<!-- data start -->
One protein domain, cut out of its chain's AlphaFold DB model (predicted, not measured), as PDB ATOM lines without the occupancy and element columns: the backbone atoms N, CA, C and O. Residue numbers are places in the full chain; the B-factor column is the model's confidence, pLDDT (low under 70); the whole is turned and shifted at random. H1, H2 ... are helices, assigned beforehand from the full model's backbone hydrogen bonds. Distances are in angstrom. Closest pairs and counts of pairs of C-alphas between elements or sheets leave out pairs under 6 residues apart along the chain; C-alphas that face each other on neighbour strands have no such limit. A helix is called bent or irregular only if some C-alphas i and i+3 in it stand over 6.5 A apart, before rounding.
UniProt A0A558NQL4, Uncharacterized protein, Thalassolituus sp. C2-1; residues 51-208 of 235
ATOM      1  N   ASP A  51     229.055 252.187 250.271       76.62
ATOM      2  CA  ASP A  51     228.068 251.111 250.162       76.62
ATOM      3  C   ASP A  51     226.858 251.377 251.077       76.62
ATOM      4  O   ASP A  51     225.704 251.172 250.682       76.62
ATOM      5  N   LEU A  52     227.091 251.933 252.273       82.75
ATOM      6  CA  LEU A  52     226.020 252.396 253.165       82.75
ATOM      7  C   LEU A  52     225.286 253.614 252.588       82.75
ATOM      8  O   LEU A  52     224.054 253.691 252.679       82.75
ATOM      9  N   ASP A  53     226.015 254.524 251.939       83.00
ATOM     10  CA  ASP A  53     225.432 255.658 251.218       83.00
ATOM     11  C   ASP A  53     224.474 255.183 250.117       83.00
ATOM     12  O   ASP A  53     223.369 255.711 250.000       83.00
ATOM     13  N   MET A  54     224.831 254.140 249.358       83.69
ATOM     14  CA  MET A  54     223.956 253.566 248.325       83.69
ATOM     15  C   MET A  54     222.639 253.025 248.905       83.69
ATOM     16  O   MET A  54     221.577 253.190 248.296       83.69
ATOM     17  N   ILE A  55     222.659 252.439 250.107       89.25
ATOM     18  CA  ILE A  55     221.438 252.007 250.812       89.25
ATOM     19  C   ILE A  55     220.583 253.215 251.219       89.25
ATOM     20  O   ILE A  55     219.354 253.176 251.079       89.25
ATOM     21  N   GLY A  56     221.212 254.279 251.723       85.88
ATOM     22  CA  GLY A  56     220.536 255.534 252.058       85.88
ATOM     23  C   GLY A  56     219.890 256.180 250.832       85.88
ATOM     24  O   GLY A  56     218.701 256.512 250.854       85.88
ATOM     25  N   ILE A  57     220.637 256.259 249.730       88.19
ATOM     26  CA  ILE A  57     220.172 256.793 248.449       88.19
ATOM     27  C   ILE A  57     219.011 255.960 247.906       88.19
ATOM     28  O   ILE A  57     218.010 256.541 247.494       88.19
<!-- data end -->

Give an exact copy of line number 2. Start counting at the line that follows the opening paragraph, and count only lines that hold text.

ATOM      1  N   ASP A  51     229.055 252.187 250.271       76.62